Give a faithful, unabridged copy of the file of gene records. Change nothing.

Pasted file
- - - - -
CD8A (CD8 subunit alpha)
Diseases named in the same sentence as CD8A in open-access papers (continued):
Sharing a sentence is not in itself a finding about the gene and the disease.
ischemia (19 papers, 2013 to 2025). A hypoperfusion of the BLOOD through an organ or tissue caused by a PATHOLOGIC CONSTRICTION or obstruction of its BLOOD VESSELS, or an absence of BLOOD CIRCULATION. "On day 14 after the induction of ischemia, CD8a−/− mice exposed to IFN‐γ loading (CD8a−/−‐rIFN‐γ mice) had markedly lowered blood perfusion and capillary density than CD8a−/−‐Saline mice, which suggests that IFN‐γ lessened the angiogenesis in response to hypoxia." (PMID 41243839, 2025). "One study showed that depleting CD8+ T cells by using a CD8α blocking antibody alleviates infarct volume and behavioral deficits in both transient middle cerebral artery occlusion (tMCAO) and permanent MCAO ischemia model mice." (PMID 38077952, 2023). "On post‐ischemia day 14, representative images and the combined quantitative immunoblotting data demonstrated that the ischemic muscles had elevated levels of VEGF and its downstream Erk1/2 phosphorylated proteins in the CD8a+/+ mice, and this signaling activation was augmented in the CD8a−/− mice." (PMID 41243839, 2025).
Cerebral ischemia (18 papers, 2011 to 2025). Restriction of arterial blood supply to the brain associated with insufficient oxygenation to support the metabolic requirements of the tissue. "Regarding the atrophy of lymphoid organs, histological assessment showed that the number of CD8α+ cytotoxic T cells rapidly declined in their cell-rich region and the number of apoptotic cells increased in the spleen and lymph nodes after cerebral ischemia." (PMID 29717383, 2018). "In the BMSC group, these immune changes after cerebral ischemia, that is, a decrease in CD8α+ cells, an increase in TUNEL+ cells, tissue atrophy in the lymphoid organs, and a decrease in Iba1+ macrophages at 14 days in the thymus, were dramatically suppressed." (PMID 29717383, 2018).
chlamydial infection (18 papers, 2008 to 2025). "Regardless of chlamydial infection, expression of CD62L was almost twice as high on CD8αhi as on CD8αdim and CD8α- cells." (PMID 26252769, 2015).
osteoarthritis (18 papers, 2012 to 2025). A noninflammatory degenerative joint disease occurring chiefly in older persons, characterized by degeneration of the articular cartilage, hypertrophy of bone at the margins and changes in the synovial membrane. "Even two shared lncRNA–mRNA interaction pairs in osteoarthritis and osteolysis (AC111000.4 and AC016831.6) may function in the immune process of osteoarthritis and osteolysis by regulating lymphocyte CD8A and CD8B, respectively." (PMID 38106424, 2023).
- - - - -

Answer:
CD8A (CD8 subunit alpha)
Diseases named in the same sentence as CD8A in open-access papers (continued):
Sharing a sentence is not in itself a finding about the gene and the disease.
ischemia (19 papers, 2013 to 2025). A hypoperfusion of the BLOOD through an organ or tissue caused by a PATHOLOGIC CONSTRICTION or obstruction of its BLOOD VESSELS, or an absence of BLOOD CIRCULATION. "On day 14 after the induction of ischemia, CD8a−/− mice exposed to IFN‐γ loading (CD8a−/−‐rIFN‐γ mice) had markedly lowered blood perfusion and capillary density than CD8a−/−‐Saline mice, which suggests that IFN‐γ lessened the angiogenesis in response to hypoxia." (PMID 41243839, 2025). "One study showed that depleting CD8+ T cells by using a CD8α blocking antibody alleviates infarct volume and behavioral deficits in both transient middle cerebral artery occlusion (tMCAO) and permanent MCAO ischemia model mice." (PMID 38077952, 2023). "On post‐ischemia day 14, representative images and the combined quantitative immunoblotting data demonstrated that the ischemic muscles had elevated levels of VEGF and its downstream Erk1/2 phosphorylated proteins in the CD8a+/+ mice, and this signaling activation was augmented in the CD8a−/− mice." (PMID 41243839, 2025).
Cerebral ischemia (18 papers, 2011 to 2025). Restriction of arterial blood supply to the brain associated with insufficient oxygenation to support the metabolic requirements of the tissue. "Regarding the atrophy of lymphoid organs, histological assessment showed that the number of CD8α+ cytotoxic T cells rapidly declined in their cell-rich region and the number of apoptotic cells increased in the spleen and lymph nodes after cerebral ischemia." (PMID 29717383, 2018). "In the BMSC group, these immune changes after cerebral ischemia, that is, a decrease in CD8α+ cells, an increase in TUNEL+ cells, tissue atrophy in the lymphoid organs, and a decrease in Iba1+ macrophages at 14 days in the thymus, were dramatically suppressed." (PMID 29717383, 2018).
chlamydial infection (18 papers, 2008 to 2025). "Regardless of chlamydial infection, expression of CD62L was almost twice as high on CD8αhi as on CD8αdim and CD8α- cells." (PMID 26252769, 2015).
osteoarthritis (18 papers, 2012 to 2025). A noninflammatory degenerative joint disease occurring chiefly in older persons, characterized by degeneration of the articular cartilage, hypertrophy of bone at the margins and changes in the synovial membrane. "Even two shared lncRNA–mRNA interaction pairs in osteoarthritis and osteolysis (AC111000.4 and AC016831.6) may function in the immune process of osteoarthritis and osteolysis by regulating lymphocyte CD8A and CD8B, respectively." (PMID 38106424, 2023).